One of my favorite children’s books that I fondly remember reading to my two daughters is called Leo the Late Bloomer. It’s the story of a young tiger cub who learns to do things on his own timetable. When all his other young animal friends are reading, talking, and writing, Leo feels sad and frustrated because he can’t do any of those things well. His dad is concerned and asks Leo’s mom, “Are you sure Leo’s a bloomer?” She lovingly replies, “Patience. Leo is just a late bloomer.”
While written for children (and their worried parents) who struggle to bloom while their peers seem to pass them by, the book’s message speaks to all of us who are still uncertain of our purpose in life.
Now I’m getting pretty close to 40 and the ticking I hear isn’t the oft-discussed biological clock. It’s more like the drumbeat of societal (possibly personal) expectations compelling me to finally figure out my place in this world. When given voice, it’s a critical one questioning why I’m not further along on a career path, not more renowned in a chosen field, not closer to the top of my game. It should’ve all happened by now…right? Is this a sign that marketing/branding/customer experience just isn’t the right place for me? I confess I often feel like Leo: when all his peers are able to write eloquently and eat without making a mess, he’s undoubtedly wondering if his time will ever come.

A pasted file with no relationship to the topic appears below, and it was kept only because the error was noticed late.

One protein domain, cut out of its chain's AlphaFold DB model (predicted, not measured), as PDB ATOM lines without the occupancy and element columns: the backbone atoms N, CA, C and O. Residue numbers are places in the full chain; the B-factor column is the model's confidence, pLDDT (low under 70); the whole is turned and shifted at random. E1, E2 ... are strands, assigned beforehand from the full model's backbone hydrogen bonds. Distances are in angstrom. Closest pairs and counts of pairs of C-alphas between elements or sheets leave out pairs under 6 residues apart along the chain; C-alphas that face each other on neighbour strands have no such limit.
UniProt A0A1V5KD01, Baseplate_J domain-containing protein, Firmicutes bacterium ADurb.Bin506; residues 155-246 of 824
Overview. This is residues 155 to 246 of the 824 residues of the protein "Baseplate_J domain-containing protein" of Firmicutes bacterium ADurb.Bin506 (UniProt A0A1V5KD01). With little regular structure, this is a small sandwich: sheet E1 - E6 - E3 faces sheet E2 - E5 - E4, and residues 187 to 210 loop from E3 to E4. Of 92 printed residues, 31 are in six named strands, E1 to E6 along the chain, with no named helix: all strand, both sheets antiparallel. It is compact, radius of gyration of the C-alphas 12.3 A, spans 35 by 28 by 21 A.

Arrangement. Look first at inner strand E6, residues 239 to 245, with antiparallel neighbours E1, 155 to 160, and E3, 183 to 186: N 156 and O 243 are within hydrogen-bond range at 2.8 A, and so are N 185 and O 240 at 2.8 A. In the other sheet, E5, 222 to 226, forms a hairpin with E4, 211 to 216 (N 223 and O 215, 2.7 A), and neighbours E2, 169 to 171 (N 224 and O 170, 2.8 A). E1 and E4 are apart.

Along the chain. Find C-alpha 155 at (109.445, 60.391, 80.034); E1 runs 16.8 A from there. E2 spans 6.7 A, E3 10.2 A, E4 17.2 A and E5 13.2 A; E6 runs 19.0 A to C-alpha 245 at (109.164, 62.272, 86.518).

A completely different way of looking at it might be that those of us who are on this journey are the lucky ones. Our longer-than-intended quest for professional meaning and self-discovery can help us to be even brighter and shinier than if we had it laid out for us in black and white.
I do take comfort knowing I’m not the only one who took time to figure out the meaning of their lives in their work. Several creative geniuses showed us that success comes at any age.
Julia Child didn’t achieve culinary acclaim until her late forties.
Alfred Hitchcock directed his finest achievements between the ages of 54 and 61.
Paul Cézanne’s greatest works were painted in his sixties.
And here are a few more curated posts:
Late Bloomers: 7 Authors Who Prove It’s Never Too Late To Start A Writing Career
The Late Bloomer from Forbes Magazine
Late Bloomers from Malcom Gladwell
As Leo’s mom would lovingly advise, perhaps all we need to do is remind ourselves to be patient. Our blooming is just coming a bit later.
PS. Thanks for reading. This post – more than others I’ve written lately – did not come easy at all. I wrestled with vulnerability and tried my damnedest to keep the whininess to a minimum. My hope is that something here resonated with you. If that did happen, then I am honored in knowing it was worth all the effort to write.